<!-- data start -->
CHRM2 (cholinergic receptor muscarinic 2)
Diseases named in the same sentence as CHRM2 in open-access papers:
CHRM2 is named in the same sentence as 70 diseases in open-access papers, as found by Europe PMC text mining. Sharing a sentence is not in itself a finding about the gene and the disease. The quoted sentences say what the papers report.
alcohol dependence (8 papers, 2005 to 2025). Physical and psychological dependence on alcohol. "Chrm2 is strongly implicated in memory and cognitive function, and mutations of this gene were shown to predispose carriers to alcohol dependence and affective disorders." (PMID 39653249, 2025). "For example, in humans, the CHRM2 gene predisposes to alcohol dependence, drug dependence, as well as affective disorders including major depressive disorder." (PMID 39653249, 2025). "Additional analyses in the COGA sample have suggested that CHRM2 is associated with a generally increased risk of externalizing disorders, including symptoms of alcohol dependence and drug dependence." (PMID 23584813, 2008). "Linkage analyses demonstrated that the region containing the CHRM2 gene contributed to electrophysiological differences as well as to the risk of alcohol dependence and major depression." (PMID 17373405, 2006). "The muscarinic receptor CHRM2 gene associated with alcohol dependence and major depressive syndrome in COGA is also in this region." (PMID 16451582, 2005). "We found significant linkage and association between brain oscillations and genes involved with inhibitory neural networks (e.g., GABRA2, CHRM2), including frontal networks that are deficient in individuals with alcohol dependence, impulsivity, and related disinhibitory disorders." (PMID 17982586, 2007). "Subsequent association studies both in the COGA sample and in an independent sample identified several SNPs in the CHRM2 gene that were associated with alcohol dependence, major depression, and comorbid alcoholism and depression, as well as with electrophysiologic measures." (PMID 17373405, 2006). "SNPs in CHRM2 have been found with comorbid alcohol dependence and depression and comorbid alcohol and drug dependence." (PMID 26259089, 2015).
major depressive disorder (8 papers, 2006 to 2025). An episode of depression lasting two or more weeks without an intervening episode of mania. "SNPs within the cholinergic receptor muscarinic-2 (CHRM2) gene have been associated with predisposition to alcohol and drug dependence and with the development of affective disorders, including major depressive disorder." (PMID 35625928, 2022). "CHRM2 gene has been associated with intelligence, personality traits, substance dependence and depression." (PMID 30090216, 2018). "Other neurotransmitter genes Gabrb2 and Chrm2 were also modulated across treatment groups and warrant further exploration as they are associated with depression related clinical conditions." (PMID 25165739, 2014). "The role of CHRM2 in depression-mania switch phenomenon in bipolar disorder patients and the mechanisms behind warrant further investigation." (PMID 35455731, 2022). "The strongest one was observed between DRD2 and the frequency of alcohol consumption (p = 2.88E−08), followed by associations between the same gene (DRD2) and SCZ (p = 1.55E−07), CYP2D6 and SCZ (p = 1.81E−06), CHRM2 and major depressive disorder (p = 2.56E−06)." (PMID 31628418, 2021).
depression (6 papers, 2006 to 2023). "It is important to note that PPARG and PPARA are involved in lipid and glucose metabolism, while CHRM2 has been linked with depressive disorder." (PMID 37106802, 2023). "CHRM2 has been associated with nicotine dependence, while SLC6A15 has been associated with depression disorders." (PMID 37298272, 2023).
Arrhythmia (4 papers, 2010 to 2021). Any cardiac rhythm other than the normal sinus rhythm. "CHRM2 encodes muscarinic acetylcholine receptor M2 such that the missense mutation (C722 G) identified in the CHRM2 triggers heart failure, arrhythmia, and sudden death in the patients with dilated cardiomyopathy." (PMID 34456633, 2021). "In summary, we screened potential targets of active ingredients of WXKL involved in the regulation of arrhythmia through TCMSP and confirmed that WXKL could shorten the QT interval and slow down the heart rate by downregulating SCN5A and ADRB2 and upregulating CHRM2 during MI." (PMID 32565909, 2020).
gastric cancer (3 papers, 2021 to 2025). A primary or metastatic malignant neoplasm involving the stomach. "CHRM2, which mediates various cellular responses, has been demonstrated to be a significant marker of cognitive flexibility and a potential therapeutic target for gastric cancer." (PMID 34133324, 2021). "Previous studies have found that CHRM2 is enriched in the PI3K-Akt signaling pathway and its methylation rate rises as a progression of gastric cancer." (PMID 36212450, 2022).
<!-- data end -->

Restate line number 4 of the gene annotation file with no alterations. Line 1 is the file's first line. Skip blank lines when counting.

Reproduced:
alcohol dependence (8 papers, 2005 to 2025). Physical and psychological dependence on alcohol. "Chrm2 is strongly implicated in memory and cognitive function, and mutations of this gene were shown to predispose carriers to alcohol dependence and affective disorders." (PMID 39653249, 2025). "For example, in humans, the CHRM2 gene predisposes to alcohol dependence, drug dependence, as well as affective disorders including major depressive disorder." (PMID 39653249, 2025). "Additional analyses in the COGA sample have suggested that CHRM2 is associated with a generally increased risk of externalizing disorders, including symptoms of alcohol dependence and drug dependence." (PMID 23584813, 2008). "Linkage analyses demonstrated that the region containing the CHRM2 gene contributed to electrophysiological differences as well as to the risk of alcohol dependence and major depression." (PMID 17373405, 2006). "The muscarinic receptor CHRM2 gene associated with alcohol dependence and major depressive syndrome in COGA is also in this region." (PMID 16451582, 2005). "We found significant linkage and association between brain oscillations and genes involved with inhibitory neural networks (e.g., GABRA2, CHRM2), including frontal networks that are deficient in individuals with alcohol dependence, impulsivity, and related disinhibitory disorders." (PMID 17982586, 2007). "Subsequent association studies both in the COGA sample and in an independent sample identified several SNPs in the CHRM2 gene that were associated with alcohol dependence, major depression, and comorbid alcoholism and depression, as well as with electrophysiologic measures." (PMID 17373405, 2006). "SNPs in CHRM2 have been found with comorbid alcohol dependence and depression and comorbid alcohol and drug dependence." (PMID 26259089, 2015).